Monday, October 3, 2011
Kobra Kid Reviews: The Hero Always Wins
The Hero Always Wins by Robert Eaton
My rating: 3 of 5 stars
Sword and sorcery? Yes, please!
Sword and sorcery and lesbians? Engaging starving orphan eyes--please, sir, I want some more!
No, really. I want more. Where the hell is the sequel? I need to know if Carys and Arabella ever get it oooon. I mean, um, declare their deep and abiding love for one another. Yep, totally meant that. Heh.
Okay, let me get serious. Not that I'm not serious about the girl-lovin', of course, because...well. Have you met me?
Anyway, here's the deal: I can't pretend this book is perfect. If I'm honest--and I always am, whether you like it or not--it could use some work. You can definitely tell it's self-published, because it suffers throughout from a lot of simple typographical errors, missing words, confused syntax, that sort of thing, as well as a handful of formatting flubs that I feel confident would have been caught and corrected by any half-competent editor. And I say that in no way intending to belittle or disrespect the people mentioned in the acknowledgements section whom the author had proofread for him; I'm sure they did the job to the best of their ability, but the fact is that there is a difference, clearly, between what can be accomplished by an amateur compared to what can be accomplished by a professional.
As further evidence of this point, my biggest complaint about this book is not the basic typos, or the rest of the aforementioned, but rather that large portions of the narrative read like a summary. I will be the first to admit that Show, Don't Tell is NOT an ironclad rule of writing, as some would have us believe; it's more of a guideline, which some writers would do well to follow less strenuously. But I feel that having the guidance of professionals at a reputable publishing house would have helped Eaton to strike a happy medium, because what we have here is what should have been a 400+ page epic crammed into a mere 224 pages, the result of which is a book that feels more like an outline rather than a finished work.
And that pisses me off, quite frankly, because you know what? This book has a hell of a lot of potential. I didn't really get into it until about page 70 or so, but after that I started being pretty impressed with Robert Eaton as a writer. Despite the brevity of this book, he managed to lay the foundation for a really intriguing magical saga, with at least three concurrent storylines, and evoked some pretty badass imagery while he was at it. It would almost sneak up on me sometimes. I'd be like: reading, reading, reading--oh, hey, that's pretty cool!
And while we're on the subject of things sneaking up on me, can I just take a minute to discuss the subtle mindfuckery that goes on in this book? I don't want to give too much away and spoil the story, but let's just say that the person you think you're supposed to be rooting for ends up being, well, not. And someone you assume is only a bit player and basically disregard for at least a third of the story, if not closer to half, actually ends up being of central importance to the plot. The effect is that, by the end of the book, you're left going, "Hey, wait just a goddamn minute!" You totally don't see it coming. Or at least I didn't. I read a lot, and I'm used to seeing the same old tired tropes trotted out over and over and over again, so I thought I knew what was going to happen. I was wrong. And that, I think, is pretty fucking cool.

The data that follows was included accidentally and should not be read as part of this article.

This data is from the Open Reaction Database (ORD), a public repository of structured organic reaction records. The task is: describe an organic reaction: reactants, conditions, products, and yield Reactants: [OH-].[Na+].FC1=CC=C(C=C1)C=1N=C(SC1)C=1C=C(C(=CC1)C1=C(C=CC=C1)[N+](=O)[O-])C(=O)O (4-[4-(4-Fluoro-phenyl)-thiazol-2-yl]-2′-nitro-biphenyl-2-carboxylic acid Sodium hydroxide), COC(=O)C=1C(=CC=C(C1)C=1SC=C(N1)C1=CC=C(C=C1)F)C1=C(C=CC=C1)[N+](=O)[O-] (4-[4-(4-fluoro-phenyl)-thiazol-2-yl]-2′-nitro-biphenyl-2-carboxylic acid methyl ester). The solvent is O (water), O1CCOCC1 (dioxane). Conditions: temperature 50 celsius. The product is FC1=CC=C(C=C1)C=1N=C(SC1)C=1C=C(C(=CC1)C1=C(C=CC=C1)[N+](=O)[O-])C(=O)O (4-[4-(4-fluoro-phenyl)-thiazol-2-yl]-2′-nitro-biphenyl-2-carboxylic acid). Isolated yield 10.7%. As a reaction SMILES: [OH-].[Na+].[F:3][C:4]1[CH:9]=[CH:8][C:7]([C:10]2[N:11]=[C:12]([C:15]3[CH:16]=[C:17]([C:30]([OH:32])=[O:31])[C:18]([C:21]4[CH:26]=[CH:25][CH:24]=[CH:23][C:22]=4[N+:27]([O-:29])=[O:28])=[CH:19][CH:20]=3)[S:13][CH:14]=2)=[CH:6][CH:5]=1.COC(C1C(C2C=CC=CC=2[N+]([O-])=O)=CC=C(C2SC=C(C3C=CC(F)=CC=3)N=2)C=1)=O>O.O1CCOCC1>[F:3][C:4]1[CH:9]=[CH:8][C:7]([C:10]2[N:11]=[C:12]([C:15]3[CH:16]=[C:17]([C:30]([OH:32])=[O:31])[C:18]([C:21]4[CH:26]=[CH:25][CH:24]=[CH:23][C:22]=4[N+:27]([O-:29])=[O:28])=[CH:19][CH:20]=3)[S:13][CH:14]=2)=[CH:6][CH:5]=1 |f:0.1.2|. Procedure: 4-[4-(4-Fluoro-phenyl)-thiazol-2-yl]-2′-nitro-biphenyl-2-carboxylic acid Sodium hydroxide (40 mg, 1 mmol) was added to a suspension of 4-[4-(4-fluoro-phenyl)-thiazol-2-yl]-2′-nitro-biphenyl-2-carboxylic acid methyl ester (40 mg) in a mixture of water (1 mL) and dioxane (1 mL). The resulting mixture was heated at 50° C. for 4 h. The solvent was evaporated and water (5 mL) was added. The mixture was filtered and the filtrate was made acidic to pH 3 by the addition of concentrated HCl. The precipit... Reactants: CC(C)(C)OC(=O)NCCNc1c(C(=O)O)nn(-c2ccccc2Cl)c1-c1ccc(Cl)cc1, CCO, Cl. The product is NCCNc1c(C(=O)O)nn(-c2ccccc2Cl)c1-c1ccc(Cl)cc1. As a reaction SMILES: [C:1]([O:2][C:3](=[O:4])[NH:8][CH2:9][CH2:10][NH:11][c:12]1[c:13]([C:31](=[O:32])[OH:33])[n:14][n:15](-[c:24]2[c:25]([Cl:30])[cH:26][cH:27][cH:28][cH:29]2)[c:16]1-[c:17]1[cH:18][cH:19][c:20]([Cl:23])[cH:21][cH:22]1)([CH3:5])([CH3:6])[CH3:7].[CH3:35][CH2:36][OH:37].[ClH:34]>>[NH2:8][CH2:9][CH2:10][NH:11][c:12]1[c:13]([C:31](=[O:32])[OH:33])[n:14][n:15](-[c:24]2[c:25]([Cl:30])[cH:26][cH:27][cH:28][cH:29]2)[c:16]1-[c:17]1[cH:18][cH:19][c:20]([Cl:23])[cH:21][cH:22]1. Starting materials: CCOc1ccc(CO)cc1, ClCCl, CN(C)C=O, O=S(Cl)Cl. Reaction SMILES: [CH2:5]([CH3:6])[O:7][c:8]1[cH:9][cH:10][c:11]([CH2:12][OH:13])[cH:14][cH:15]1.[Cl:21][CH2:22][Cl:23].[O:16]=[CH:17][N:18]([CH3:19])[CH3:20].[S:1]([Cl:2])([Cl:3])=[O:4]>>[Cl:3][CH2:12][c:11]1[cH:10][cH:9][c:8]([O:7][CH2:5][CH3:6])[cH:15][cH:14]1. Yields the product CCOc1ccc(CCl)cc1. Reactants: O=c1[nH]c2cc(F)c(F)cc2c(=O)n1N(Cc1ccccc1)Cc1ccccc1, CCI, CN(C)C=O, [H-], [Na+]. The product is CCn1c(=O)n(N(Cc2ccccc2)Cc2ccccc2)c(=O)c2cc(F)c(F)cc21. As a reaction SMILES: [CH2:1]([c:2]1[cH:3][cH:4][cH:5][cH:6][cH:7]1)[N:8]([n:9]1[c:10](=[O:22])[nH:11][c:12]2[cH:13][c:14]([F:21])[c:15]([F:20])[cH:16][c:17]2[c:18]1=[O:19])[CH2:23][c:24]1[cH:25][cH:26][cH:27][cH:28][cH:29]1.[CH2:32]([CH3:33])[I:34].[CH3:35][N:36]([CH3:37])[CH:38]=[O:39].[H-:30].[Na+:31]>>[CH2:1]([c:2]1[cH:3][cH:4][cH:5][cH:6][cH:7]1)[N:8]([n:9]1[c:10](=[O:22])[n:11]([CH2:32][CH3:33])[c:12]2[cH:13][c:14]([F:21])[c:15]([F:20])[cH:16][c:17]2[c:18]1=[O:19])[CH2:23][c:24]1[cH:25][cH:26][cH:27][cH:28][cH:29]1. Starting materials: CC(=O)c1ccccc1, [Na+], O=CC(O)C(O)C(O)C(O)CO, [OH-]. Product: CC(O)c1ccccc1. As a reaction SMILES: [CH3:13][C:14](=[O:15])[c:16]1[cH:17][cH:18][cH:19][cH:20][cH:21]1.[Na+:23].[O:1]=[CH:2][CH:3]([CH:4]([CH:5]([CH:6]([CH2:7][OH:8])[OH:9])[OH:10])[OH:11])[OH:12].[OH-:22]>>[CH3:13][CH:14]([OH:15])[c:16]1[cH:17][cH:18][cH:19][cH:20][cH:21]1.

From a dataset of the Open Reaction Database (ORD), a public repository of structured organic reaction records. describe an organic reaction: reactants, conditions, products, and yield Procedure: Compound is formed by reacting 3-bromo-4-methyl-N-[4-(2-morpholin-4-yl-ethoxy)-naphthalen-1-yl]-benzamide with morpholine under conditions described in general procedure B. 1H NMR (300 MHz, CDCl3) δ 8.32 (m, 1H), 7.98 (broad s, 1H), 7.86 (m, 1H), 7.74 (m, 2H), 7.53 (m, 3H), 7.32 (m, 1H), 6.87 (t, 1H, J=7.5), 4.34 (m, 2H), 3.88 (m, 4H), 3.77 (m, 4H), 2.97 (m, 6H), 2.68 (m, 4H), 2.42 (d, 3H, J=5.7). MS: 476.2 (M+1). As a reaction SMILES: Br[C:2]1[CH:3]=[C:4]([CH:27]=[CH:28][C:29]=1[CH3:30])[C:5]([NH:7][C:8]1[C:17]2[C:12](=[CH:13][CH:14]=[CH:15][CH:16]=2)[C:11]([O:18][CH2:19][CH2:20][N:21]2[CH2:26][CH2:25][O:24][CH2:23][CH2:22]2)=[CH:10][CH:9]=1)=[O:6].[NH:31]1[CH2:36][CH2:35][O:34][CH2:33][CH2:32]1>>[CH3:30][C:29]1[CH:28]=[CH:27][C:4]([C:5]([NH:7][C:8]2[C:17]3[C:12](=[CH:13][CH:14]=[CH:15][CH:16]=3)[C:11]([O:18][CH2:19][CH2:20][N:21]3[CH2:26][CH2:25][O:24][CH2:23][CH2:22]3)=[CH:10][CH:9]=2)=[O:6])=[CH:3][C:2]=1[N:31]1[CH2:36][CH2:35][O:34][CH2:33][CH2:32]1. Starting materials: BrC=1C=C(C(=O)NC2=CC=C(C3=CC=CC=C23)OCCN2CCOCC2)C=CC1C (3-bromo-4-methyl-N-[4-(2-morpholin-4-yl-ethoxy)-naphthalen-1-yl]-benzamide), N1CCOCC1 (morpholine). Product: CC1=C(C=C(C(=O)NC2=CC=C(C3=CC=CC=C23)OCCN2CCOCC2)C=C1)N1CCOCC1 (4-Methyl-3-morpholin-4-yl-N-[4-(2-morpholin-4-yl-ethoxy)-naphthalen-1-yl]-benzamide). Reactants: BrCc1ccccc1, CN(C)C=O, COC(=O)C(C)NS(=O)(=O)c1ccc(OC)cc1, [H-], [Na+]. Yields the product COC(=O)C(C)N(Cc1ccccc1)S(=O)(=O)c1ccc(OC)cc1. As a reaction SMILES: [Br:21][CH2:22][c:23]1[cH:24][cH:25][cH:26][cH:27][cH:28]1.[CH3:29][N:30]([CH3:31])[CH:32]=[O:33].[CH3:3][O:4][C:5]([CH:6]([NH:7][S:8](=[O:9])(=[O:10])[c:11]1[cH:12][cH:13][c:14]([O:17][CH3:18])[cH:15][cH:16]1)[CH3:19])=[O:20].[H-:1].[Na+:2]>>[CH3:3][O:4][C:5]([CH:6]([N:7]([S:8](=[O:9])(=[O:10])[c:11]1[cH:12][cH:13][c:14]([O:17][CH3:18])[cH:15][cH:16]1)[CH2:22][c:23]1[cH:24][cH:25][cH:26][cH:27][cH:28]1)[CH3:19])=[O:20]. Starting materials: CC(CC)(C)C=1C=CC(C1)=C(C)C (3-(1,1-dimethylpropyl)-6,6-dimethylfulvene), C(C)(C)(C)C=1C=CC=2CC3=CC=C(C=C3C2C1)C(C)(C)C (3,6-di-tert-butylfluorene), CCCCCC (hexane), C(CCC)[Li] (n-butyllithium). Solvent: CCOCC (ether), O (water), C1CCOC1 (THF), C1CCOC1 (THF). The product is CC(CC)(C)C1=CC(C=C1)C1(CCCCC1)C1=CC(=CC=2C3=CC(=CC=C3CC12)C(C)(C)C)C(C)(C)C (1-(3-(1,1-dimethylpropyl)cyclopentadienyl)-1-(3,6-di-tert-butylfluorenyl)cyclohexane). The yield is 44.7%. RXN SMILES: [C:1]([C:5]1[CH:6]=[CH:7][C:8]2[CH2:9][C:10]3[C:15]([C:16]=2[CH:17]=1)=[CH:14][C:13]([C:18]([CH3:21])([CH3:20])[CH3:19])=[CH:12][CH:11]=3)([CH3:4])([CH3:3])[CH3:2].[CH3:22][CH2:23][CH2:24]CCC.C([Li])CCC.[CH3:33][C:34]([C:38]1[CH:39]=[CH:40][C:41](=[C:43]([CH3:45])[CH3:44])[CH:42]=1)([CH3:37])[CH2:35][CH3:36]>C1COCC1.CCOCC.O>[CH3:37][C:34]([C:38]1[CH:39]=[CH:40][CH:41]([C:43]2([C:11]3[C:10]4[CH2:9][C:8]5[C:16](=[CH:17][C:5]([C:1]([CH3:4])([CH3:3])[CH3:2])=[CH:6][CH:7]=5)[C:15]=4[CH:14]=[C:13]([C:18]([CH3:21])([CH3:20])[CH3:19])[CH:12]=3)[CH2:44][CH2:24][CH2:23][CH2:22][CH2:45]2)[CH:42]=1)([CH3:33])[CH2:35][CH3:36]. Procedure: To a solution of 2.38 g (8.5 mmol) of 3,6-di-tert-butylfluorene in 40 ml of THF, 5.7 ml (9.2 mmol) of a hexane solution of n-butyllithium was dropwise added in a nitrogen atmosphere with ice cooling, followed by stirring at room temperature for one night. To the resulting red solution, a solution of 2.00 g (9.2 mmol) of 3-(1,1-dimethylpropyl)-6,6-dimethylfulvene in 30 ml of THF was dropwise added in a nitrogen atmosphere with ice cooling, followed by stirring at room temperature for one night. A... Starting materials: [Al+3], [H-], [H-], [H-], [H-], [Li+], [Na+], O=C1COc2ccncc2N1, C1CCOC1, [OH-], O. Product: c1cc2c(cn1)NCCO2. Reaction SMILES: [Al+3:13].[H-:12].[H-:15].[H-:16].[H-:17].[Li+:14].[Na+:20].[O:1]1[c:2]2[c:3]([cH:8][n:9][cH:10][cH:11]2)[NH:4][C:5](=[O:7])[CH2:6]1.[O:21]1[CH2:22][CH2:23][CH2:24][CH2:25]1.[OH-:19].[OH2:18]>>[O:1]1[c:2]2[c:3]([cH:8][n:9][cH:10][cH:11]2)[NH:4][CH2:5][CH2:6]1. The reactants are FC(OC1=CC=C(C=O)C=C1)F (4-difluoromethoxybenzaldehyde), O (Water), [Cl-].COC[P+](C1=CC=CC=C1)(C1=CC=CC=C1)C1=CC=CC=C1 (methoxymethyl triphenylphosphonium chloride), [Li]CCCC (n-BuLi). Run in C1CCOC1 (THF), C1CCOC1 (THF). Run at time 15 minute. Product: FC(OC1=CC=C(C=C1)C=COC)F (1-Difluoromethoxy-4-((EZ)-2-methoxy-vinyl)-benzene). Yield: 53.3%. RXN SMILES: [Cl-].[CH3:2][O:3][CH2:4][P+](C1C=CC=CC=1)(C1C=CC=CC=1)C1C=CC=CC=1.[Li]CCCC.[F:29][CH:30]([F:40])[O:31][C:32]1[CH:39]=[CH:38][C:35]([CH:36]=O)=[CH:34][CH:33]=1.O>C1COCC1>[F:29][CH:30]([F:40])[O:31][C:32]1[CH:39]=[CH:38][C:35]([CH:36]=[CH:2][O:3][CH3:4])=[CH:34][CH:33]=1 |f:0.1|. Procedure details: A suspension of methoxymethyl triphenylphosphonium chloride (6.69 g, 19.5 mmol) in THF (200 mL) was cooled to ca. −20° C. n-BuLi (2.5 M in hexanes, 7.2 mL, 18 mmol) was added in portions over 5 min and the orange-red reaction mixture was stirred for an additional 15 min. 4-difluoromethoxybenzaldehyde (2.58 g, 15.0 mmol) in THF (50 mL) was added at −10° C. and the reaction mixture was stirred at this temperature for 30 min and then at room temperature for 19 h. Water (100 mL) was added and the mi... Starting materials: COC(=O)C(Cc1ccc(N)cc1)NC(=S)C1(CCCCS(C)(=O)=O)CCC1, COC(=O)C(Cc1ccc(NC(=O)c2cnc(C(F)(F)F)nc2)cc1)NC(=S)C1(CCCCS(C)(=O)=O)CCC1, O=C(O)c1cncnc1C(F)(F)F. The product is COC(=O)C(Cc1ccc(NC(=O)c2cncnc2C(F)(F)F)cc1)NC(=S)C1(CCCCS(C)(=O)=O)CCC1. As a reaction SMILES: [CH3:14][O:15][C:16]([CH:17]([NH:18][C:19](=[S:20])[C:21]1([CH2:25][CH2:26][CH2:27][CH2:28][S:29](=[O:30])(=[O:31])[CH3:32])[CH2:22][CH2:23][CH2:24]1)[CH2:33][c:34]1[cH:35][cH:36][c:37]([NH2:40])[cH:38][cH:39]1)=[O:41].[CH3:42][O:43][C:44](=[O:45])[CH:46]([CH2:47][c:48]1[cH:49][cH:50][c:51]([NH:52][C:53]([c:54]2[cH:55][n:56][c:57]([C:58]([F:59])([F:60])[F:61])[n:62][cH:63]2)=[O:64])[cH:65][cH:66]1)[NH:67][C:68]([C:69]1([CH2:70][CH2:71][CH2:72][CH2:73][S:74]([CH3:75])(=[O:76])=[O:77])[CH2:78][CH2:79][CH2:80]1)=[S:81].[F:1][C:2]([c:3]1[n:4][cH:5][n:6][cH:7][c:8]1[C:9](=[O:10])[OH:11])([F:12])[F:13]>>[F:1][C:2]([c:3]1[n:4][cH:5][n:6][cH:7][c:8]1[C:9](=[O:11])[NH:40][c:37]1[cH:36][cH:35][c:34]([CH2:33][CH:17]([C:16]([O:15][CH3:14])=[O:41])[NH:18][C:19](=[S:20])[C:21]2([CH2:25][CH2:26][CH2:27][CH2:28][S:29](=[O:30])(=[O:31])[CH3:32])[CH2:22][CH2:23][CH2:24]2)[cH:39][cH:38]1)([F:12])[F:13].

In the acknowledgements, Eaton states that he wrote this book as a hobby. Well, if this is what he turns out for a hobby, I would love to see what he could produce if he approached a book as a serious, concerted project. And what I would really enjoy seeing is if, at some point, he had the time and inclination to expand this book into the epic it deserves to be, with deeper explanations of the lore involved, the magic and how it works, and those bare bones sections fleshed out to tell a more comprehensive and elaborate story. But I realize, of course, that what I want to happen and what is actually going to happen have never exactly been similar, so I will content myself with a sequel. Please write a sequel? Pretty please?
Hero, as I said, is not perfect. But it is entertaining. For me, it was like reading a Baldur's Gate game. Which is awesome, of course, because I fucking love those games. (And I just found out via the magic of Wikipedia that there are actually Baldur's Gate/Forgotten Realms books as well, and now I'm peeing myself with glee, oh my god. But I won't say that reading this book is like reading those books, because clearly I have never read them and am therefore unqualified to make that assertion.) So if you're a fantasy fan, and especially if you're a fantasy fan who also likes the Baldur's Gate games--or probably any D&D-based game, really--then it might be relevant to your interests to give The Hero Always Wins a quick read. The open ending--which is not to say cliffhanger, per se--may prove a bit frustrating, but with any luck, we can look forward to seeing more (SEQUELSEQUELSEQUEL) from Eaton in the future.
Kobra Kid, signing off.
[You can't stop the signal.]
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Posted by Kobra Kid at 9:11 PM